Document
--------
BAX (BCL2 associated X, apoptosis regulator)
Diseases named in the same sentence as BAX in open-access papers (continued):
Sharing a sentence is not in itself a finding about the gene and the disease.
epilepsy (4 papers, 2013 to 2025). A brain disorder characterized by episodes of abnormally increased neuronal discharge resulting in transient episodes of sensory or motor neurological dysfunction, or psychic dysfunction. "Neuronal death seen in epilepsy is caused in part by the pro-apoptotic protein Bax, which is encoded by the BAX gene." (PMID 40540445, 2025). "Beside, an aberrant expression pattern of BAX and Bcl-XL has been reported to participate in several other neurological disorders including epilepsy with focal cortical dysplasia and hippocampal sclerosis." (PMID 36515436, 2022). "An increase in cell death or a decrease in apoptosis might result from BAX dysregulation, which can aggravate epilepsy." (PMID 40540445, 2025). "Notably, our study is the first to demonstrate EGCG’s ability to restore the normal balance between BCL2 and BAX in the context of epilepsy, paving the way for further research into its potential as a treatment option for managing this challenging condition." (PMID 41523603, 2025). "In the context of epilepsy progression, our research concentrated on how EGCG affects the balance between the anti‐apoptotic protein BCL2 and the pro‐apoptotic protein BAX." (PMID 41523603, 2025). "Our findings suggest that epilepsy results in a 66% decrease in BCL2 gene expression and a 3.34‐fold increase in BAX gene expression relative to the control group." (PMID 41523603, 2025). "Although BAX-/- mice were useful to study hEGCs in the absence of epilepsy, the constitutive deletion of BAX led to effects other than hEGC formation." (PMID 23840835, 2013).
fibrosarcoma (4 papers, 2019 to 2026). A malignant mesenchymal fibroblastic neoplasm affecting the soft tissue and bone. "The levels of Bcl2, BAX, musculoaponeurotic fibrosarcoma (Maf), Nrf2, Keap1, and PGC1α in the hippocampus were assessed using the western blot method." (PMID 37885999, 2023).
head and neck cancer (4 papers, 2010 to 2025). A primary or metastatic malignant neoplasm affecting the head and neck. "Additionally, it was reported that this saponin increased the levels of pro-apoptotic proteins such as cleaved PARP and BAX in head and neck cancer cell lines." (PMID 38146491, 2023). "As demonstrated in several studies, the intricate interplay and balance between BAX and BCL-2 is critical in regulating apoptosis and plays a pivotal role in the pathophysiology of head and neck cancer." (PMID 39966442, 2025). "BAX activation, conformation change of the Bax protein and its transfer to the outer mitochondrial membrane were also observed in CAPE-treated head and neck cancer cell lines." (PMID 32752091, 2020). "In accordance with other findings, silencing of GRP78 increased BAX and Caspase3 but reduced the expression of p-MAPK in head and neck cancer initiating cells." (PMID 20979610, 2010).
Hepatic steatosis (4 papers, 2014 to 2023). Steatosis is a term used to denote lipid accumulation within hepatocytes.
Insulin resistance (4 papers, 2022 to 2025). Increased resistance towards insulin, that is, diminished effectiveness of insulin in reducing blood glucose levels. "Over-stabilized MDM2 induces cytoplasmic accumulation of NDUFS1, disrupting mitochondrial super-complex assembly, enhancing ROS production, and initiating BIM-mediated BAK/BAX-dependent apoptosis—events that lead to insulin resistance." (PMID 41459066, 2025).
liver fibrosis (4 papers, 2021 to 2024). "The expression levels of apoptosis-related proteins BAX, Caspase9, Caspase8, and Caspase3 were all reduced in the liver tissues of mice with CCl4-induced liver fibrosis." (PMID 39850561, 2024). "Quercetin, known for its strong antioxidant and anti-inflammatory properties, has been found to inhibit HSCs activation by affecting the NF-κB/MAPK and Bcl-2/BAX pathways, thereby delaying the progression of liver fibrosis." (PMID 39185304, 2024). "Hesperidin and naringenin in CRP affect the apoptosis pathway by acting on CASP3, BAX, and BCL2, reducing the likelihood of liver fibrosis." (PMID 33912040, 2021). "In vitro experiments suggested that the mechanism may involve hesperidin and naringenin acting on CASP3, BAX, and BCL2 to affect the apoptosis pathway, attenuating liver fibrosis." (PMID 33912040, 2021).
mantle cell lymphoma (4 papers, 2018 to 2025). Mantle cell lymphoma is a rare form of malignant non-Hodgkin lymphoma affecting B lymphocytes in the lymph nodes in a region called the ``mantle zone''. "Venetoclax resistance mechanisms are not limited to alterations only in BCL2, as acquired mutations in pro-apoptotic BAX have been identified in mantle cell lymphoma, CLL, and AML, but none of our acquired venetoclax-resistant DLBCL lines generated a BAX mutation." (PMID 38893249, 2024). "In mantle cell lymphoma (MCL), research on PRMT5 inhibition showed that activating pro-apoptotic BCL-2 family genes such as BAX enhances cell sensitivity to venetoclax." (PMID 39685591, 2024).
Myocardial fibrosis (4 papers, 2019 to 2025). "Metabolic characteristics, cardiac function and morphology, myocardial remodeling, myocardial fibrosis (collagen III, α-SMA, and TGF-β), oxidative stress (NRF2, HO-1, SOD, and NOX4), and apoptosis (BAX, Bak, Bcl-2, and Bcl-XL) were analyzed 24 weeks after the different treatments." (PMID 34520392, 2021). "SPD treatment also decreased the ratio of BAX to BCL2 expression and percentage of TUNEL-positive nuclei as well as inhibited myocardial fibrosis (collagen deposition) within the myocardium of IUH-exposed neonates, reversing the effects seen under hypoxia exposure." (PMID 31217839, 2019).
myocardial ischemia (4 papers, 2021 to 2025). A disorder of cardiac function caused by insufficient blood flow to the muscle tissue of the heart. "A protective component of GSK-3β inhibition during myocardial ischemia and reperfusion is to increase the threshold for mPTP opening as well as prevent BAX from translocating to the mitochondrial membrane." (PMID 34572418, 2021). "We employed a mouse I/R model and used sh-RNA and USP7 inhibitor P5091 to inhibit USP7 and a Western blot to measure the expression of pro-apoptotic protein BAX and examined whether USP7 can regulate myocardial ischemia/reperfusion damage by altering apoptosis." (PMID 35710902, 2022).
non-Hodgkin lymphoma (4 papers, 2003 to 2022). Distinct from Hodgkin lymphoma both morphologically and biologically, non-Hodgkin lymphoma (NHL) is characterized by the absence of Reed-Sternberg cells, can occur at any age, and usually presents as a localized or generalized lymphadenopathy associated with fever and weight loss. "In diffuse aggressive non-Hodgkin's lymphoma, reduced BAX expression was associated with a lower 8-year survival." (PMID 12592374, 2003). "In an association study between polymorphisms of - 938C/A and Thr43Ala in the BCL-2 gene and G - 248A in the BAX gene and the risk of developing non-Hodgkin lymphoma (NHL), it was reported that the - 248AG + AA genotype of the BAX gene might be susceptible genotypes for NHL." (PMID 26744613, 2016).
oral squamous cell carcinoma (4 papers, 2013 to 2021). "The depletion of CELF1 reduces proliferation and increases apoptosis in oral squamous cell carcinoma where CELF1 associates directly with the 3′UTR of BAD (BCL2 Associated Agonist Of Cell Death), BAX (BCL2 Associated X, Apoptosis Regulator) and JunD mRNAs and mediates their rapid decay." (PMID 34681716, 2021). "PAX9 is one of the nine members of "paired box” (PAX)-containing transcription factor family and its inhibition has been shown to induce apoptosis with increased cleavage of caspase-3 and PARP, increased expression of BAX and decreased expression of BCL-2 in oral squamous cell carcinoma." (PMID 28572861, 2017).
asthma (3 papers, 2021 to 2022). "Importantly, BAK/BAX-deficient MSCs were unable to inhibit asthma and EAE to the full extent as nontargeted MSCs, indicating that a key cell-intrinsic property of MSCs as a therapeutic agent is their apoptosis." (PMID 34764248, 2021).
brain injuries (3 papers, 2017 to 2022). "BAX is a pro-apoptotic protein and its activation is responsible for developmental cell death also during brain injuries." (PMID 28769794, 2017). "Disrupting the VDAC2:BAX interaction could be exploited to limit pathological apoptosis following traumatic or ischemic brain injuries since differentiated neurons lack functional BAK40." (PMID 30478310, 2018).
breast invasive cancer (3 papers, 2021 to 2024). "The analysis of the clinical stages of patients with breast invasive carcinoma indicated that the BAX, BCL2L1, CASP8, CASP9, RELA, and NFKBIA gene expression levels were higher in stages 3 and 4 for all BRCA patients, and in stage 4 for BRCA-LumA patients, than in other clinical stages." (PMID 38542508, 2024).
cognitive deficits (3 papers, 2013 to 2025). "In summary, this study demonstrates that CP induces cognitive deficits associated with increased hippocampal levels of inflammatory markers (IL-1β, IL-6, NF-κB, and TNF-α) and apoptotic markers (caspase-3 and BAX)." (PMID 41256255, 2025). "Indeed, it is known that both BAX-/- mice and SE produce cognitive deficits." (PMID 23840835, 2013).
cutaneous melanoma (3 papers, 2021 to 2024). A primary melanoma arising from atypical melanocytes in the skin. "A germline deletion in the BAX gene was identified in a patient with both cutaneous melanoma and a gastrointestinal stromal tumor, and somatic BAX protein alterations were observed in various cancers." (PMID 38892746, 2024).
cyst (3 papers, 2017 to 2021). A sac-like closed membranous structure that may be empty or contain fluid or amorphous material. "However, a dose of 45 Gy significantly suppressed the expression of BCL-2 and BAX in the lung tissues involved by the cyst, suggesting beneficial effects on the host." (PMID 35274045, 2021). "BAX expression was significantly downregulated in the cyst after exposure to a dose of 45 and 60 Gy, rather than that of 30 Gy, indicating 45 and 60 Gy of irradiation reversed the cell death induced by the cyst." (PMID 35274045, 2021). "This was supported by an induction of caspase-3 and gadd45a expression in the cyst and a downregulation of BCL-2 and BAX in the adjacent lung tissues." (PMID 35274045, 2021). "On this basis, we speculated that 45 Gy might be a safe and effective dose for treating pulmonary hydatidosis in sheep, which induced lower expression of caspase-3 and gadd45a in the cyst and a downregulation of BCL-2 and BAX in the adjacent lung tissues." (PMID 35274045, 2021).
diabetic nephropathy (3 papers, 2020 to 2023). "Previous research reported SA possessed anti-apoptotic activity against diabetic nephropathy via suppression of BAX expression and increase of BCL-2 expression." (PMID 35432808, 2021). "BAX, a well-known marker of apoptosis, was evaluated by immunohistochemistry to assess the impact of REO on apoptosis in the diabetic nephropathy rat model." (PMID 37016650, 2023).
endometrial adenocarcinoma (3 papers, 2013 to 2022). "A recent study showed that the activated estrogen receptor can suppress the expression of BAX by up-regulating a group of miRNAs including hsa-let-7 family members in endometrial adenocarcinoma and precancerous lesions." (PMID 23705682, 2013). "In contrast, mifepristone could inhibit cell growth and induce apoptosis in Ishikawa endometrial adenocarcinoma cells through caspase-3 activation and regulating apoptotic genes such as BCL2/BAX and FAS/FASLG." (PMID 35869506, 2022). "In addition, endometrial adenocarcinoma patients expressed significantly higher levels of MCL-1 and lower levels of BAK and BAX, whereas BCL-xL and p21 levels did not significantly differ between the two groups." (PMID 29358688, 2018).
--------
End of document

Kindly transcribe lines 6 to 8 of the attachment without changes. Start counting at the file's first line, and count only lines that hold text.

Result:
head and neck cancer (4 papers, 2010 to 2025). A primary or metastatic malignant neoplasm affecting the head and neck. "Additionally, it was reported that this saponin increased the levels of pro-apoptotic proteins such as cleaved PARP and BAX in head and neck cancer cell lines." (PMID 38146491, 2023). "As demonstrated in several studies, the intricate interplay and balance between BAX and BCL-2 is critical in regulating apoptosis and plays a pivotal role in the pathophysiology of head and neck cancer." (PMID 39966442, 2025). "BAX activation, conformation change of the Bax protein and its transfer to the outer mitochondrial membrane were also observed in CAPE-treated head and neck cancer cell lines." (PMID 32752091, 2020). "In accordance with other findings, silencing of GRP78 increased BAX and Caspase3 but reduced the expression of p-MAPK in head and neck cancer initiating cells." (PMID 20979610, 2010).
Hepatic steatosis (4 papers, 2014 to 2023). Steatosis is a term used to denote lipid accumulation within hepatocytes.
Insulin resistance (4 papers, 2022 to 2025). Increased resistance towards insulin, that is, diminished effectiveness of insulin in reducing blood glucose levels. "Over-stabilized MDM2 induces cytoplasmic accumulation of NDUFS1, disrupting mitochondrial super-complex assembly, enhancing ROS production, and initiating BIM-mediated BAK/BAX-dependent apoptosis—events that lead to insulin resistance." (PMID 41459066, 2025).